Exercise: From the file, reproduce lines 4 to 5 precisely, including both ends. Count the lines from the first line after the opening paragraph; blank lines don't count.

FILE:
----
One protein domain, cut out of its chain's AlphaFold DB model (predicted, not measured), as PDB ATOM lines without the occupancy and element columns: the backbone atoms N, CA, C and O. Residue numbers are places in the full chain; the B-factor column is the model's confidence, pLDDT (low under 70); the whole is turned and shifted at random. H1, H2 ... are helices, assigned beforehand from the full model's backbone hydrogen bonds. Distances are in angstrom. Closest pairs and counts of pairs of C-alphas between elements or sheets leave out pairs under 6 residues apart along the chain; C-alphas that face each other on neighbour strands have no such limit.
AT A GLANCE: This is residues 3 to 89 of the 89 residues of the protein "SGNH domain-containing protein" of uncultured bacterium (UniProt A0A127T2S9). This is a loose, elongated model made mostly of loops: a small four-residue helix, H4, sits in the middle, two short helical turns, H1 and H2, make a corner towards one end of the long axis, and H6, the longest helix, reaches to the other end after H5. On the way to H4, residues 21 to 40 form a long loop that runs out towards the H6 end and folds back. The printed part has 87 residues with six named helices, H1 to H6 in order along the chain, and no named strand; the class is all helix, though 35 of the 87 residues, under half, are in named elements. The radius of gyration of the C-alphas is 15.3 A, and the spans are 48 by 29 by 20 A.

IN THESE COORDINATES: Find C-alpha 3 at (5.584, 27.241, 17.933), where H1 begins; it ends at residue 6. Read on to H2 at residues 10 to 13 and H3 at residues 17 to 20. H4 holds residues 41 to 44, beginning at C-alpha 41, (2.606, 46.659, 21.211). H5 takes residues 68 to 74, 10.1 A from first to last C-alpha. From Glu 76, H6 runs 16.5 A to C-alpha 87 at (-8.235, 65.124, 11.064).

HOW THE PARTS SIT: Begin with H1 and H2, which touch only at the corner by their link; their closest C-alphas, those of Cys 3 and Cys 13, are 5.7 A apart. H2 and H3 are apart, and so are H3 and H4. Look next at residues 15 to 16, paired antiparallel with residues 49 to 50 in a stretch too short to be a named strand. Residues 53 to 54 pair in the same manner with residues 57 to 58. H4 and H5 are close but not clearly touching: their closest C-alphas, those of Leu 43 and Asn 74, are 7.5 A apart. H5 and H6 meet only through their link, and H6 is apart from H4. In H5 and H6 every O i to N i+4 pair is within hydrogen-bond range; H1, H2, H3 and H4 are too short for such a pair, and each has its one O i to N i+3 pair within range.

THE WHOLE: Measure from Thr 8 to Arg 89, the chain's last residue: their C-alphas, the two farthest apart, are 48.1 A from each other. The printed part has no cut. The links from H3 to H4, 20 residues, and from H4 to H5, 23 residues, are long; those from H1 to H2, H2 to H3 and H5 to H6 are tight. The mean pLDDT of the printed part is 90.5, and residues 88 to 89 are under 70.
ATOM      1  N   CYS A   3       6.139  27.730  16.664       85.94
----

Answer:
THE WHOLE: Measure from Thr 8 to Arg 89, the chain's last residue: their C-alphas, the two farthest apart, are 48.1 A from each other. The printed part has no cut. The links from H3 to H4, 20 residues, and from H4 to H5, 23 residues, are long; those from H1 to H2, H2 to H3 and H5 to H6 are tight. The mean pLDDT of the printed part is 90.5, and residues 88 to 89 are under 70.
ATOM      1  N   CYS A   3       6.139  27.730  16.664       85.94